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AJNR Am J Neuroradiol. 2000 Feb;21(2):310-4.

Nodal volume reduction after concurrent chemo- and radiotherapy: correlation between initial CT and histopathologic findings.

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Department of Surgery, University of North Carolina at Chapel Hill, 27599, USA.



The role of concurrent chemoradiation for treatment of head and neck squamous cell carcinoma is expanding. We sought to evaluate the CT appearance of diseased and normal cervical lymph nodes before and after concurrent chemoradiation and to correlate lymph node volume reduction as revealed by CT with histopathologic findings of resected nodes.


Using concurrent chemoradiation, we treated seven patients with locally advanced head and neck squamous cell carcinoma. Our chemotherapeutic regimen consisted of cisplatin (100 mg/m2 body surface area administered on days 1 through 4 and 29 through 32) and 5-fluorouracil (1000 mg/m2 body surface area, administered on days 1 through 4 and 29 through 32). Radiotherapy was administered twice per day on dosing days 1 through 42 to a total dose of 7200 cGy to the primary tumor and 6000 cGy to the involved lymph nodes. Pre- and post-treatment CT scans were used to calculate lymph node volumes for all CT-positive (size criteria or extracapsular spread or both) diseased nodes (n = 19) and one normal node per patient (n = 7). Volume reduction was determined by CT results and correlated with the histopathologic findings of resected nodes.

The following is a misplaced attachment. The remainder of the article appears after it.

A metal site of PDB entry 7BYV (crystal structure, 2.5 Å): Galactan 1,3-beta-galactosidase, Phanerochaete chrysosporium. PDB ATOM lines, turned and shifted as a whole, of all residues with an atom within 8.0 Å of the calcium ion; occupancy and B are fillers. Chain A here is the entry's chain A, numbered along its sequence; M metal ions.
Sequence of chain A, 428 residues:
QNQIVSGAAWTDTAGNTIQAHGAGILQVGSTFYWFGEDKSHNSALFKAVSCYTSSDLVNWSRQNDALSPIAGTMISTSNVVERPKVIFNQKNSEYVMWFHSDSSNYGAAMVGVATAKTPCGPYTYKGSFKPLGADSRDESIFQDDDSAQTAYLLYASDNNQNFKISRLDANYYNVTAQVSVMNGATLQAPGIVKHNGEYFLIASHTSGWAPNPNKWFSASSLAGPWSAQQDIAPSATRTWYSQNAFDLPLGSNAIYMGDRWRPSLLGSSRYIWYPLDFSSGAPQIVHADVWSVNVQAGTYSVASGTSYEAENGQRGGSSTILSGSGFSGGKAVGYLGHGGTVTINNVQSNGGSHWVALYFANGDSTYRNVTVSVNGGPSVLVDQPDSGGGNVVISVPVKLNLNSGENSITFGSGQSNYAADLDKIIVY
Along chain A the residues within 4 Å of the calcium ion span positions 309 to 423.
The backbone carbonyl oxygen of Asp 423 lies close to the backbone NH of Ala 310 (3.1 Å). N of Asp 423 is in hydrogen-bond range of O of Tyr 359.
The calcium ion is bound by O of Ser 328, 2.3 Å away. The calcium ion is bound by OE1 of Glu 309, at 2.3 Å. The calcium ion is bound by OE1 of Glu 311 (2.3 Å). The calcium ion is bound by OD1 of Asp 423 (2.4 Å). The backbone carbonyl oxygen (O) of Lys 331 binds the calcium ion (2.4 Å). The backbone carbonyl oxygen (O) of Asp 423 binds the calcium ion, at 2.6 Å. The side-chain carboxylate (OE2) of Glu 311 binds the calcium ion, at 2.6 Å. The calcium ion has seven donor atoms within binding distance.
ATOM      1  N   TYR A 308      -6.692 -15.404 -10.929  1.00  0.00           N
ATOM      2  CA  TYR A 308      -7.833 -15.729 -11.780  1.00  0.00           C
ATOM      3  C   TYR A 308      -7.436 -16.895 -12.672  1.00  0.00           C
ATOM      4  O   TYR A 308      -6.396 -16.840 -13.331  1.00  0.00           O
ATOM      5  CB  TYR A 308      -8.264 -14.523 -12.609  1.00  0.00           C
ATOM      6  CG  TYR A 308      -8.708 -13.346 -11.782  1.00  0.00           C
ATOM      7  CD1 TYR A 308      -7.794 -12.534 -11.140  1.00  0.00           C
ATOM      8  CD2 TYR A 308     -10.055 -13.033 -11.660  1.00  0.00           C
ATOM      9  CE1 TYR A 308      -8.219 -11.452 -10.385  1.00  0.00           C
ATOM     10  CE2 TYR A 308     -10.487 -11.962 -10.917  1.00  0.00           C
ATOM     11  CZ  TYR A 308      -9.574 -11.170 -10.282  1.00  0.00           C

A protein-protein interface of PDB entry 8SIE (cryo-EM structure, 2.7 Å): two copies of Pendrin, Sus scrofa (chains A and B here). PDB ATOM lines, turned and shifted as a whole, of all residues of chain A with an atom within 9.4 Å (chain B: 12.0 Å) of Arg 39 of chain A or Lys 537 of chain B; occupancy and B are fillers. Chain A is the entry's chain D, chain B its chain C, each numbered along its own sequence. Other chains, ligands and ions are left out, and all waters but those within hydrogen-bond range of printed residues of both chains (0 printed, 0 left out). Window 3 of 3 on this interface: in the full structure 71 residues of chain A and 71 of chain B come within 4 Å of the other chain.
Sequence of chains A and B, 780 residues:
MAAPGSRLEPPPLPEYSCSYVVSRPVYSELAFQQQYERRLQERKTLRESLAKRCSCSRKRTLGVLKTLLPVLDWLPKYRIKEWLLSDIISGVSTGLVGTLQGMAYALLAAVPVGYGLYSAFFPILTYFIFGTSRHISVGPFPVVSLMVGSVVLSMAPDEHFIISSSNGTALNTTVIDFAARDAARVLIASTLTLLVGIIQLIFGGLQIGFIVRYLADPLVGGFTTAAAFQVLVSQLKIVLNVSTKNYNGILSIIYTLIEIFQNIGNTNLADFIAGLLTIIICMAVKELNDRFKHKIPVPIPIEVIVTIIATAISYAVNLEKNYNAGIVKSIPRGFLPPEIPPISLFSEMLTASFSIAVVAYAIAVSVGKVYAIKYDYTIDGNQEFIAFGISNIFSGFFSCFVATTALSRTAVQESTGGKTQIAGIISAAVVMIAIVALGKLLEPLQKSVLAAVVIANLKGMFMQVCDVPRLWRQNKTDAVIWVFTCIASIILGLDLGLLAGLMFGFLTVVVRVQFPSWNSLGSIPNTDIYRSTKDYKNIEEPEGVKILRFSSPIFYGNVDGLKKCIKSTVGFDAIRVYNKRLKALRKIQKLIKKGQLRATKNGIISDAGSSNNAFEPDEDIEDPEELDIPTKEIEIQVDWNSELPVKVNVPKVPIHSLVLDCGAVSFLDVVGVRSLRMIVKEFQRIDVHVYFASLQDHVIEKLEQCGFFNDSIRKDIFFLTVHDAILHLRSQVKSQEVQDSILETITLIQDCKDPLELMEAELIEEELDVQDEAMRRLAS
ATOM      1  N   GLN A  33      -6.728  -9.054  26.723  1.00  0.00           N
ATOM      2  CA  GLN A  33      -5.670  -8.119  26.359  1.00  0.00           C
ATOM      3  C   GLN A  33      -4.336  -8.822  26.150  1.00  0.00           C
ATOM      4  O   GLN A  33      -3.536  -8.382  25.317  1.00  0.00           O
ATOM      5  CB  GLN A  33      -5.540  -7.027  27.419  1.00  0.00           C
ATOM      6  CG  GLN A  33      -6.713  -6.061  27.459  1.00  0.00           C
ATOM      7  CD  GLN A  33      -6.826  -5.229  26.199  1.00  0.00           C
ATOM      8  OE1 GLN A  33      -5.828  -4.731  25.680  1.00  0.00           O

Average volume reduction (+/- standard error of the mean) for the 19 diseased nodes was 91%+/-4% and for the seven normal nodes was 55%+/-21% (P < .02, two-sided t test). Fifteen of 19 of the diseased lymph nodes showed extracapsular spread before treatment and none of 19 after treatment. The histopathologic findings of resected nodes included persistent tumor in one of the 19 diseased lymph nodes. Six of seven patients remained alive and disease-free, with an average follow-up duration of 24 months.


Nodal volume reduction of greater than 90% was associated with eradication of tumor as assessed by histopathologic analysis of resected nodes. Serial CT scans obtained both before and after concurrent chemoradiation may be useful for predicting which patients will benefit from adjuvant surgical therapy.

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